Treatment for obesity in patients with CKD englobes a wide range of options, from lifestyle modification to bariatric surgery. Weight loss improves metabolic parameters and stimulates changes in renal function that lead to improvement of glomerular hyperfiltration. The most common clinical presentation is a slowly increasing non-nephrotic proteinuria that is followed by a progressive decline of kidney function. The use of multitarget therapies, with appropriate dietary education, emerging diets, the use of new RAAS blocking agents, the combination of iSGLT2 or GLP-1 agonists, as well as bariatric surgery, may play a key role in finally achieving the desired nephroprotection in this CKD population. New therapeutic agents and novel biomarkers, such as adipocyte cytokines, are needed to monitor and mitigate progression to end-stage renal disease. The emerging “lipidomics” and the role of nonalcoholic fatty liver are relevant research lines.

Obesity has been widely reported as an important risk factor for all major cardiovascular events, and the onset and progression of chronic kidney disease (CKD) are not the exception [1]. The world-wide prevalence of obesity is rapidly increasing, especially after the COVID-19 pandemic where the number of subjects with weight-gain experienced an alarming increase due to lock-down in several countries [2]. The renal effects of obesity have been extensively described both clinically and histologically, with a wide range of injuries that include the onset of albuminuria, obesity-related glomerulopathy, podocyte injury, and hyperfiltration [3].

Therapeutic strategies to manage patients with obesity and CKD include lifestyle interventions, blockage of the renin-angiotensin-aldosterone system (RAAS), antidiabetic agents, and even bariatric surgery, with generally positive results in terms of improving blood-pressure levels, reduction of albuminuria and stabilization of glomerular filtration rate (GFR) [4, 5]. New therapeutic alternatives have been the objective of the study to slow the progression of CKD in patients with obesity, emerging plant-based diets, new RAAS blocking agents, as well as bariatric surgery in combination with the emerging “lipidomics” for those who fail to achieve weight loss through lifestyle modification, on the basis that bariatric surgery has shown reductions in risk for estimated GFR (eGFR) decline and kidney failure with very encouraging results [5].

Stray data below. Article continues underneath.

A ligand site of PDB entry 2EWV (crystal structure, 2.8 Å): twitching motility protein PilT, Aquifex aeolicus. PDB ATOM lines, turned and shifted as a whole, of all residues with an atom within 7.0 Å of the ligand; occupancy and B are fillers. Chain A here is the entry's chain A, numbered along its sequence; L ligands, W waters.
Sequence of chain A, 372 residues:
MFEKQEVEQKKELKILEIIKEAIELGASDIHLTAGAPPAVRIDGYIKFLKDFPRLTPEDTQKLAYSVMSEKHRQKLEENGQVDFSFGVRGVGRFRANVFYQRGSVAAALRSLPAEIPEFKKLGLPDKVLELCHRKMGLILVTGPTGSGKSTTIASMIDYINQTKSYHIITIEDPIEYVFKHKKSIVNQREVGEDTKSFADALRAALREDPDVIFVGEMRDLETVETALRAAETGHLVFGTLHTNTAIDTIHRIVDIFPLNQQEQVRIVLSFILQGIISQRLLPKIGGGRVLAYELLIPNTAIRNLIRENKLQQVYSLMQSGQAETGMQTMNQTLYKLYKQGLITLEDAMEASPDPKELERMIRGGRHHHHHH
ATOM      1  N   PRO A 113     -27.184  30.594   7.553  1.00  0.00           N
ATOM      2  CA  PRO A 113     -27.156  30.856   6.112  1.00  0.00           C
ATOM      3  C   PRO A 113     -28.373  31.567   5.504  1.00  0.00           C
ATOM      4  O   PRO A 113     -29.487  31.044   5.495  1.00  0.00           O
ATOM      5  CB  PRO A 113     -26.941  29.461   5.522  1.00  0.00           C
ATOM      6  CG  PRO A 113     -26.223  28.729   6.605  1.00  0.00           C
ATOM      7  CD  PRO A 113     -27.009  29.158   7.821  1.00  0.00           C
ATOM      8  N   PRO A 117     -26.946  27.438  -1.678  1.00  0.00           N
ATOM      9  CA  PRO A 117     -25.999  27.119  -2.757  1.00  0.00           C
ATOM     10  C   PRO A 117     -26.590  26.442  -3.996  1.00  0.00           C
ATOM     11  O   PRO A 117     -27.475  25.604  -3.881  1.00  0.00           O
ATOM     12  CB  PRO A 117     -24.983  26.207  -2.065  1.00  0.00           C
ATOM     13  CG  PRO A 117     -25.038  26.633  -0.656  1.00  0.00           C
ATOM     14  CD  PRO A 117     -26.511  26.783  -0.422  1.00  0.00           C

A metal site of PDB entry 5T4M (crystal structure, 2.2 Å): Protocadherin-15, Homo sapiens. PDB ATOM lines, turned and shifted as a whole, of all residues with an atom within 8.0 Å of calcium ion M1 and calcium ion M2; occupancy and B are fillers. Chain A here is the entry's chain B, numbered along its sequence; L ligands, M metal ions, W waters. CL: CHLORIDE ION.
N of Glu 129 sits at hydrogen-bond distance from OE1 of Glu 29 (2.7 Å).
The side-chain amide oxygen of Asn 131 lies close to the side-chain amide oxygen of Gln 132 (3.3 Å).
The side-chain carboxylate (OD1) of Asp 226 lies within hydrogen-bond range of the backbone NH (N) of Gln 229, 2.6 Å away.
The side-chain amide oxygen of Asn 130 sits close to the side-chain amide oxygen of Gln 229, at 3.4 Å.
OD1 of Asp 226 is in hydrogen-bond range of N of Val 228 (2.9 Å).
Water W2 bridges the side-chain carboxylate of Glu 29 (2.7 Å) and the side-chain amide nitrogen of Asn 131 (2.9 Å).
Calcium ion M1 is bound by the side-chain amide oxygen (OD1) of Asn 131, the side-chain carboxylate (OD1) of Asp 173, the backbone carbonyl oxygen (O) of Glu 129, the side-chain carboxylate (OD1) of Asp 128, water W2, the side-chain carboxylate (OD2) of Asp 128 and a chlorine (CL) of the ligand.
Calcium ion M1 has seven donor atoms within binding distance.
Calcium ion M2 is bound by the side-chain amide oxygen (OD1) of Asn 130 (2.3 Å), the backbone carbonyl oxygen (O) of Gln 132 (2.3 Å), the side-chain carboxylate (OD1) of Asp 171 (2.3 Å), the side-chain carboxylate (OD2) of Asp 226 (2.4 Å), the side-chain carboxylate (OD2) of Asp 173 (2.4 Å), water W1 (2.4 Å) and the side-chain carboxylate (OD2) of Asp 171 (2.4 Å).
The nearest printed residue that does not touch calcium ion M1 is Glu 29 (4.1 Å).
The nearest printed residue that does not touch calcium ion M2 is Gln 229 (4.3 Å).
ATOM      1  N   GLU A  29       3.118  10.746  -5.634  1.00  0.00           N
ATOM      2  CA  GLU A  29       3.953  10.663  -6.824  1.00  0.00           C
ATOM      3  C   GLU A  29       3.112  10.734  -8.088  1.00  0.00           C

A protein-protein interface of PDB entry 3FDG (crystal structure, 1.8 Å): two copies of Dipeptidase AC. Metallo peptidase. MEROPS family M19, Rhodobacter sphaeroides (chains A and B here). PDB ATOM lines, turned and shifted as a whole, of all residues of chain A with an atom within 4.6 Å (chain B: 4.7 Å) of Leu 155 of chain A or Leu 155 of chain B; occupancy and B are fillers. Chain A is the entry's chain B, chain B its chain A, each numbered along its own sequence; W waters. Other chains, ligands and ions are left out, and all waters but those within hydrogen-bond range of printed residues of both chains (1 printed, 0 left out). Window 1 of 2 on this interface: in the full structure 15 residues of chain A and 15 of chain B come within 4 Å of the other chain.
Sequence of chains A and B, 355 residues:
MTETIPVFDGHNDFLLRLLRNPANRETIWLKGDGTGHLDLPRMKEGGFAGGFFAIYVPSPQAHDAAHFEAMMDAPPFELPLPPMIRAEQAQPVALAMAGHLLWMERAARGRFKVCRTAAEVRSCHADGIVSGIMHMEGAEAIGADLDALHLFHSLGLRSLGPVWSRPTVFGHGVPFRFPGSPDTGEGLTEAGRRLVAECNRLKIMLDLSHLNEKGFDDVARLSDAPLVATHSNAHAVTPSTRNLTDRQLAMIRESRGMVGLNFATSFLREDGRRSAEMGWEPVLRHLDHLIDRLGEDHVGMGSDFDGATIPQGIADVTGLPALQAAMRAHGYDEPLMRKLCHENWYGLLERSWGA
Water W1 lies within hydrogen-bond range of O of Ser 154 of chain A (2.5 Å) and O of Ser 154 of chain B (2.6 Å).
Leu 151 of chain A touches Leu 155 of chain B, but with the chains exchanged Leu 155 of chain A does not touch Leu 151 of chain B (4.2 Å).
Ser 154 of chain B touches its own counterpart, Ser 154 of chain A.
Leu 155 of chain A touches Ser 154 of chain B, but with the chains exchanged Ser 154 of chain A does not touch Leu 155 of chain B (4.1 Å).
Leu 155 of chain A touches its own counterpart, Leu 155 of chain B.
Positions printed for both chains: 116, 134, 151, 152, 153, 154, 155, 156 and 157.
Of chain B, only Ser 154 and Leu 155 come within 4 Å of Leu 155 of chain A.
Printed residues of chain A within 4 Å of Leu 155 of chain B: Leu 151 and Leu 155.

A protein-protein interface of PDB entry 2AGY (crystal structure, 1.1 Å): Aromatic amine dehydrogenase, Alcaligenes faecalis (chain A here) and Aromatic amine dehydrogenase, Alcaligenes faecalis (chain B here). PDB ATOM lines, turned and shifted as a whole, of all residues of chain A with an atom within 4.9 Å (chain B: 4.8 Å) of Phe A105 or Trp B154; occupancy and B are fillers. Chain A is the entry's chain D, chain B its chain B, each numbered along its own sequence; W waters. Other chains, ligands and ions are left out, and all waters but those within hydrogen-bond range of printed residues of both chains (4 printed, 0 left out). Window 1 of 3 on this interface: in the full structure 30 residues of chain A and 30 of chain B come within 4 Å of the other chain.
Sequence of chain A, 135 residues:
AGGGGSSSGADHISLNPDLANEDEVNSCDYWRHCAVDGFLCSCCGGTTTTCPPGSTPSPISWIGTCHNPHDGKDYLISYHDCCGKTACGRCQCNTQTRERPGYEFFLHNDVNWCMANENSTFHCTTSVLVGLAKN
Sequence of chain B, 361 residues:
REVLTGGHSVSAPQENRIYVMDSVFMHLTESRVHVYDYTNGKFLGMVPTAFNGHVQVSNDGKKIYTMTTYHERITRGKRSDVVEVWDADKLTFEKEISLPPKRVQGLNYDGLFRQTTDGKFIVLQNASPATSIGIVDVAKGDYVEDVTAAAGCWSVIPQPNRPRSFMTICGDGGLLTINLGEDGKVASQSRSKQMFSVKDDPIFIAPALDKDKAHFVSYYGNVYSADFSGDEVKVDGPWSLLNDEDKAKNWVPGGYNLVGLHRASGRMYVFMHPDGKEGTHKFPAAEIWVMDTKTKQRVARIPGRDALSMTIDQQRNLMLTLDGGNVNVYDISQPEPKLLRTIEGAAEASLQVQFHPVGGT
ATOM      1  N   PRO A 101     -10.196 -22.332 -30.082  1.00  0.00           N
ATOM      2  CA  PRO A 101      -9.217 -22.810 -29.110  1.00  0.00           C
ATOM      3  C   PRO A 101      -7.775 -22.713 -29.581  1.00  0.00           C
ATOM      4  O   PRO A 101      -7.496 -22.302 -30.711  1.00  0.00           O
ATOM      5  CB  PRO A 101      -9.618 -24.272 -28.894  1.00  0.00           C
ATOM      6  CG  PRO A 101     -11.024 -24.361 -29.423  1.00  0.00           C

There is little information in the literature on the effect of different nephroprotective measures in obese patients with CKD. For this reason, the aim of this review was to analyze the new therapeutic options available for renal damage associated with obesity, with special emphasis in the role of bariatric surgery and its effects across several clinical and molecular parameters in CKD population.

Lifestyle Modification

Conservative management of obesity primarily consists in reduced calorie diet and increased exercise, although this approach has failed to show a long-term benefit on halting CKD progression, with high rates of weight gain after rapid initial weight loss [6]. In most lifestyle intervention randomized controlled trials (RCTs), lifestyle modification was generally effective at reducing weight and lowering blood pressure and proteinuria, although follow-up was short and conclusions on long-term effects on eGFR could not be drawn. As for diet regimes, no convincing data exist supporting the superiority of a specific dietary pattern to promote weight loss in the general population or in subjects with CKD. Recent studies found no differences in eGFR change and albuminuria decrease in patients with CKD comparing different diet regimes (low fat, Mediterranean, or low carbohydrate) after 2-year follow-up [7].

As for intermittent fasting (exposure to fasting periods), it has been shown that this regime can increase insulin sensitivity, improves lipid metabolism, and reduces abdominal fat and inflammation, among other metabolic benefits [8]. Periods of energy restriction, long enough to deplete liver glycogen stores, activate a metabolic switch toward use of fatty acids and ketones. Cells adaptation consists of a reduction in insulin signaling and overall protein synthesis. During the recovery phase, glucose plasma levels increase, ketone levels drop, and cells increase protein synthesis [8]. All these benefits are yet to be confirmed in CKD population.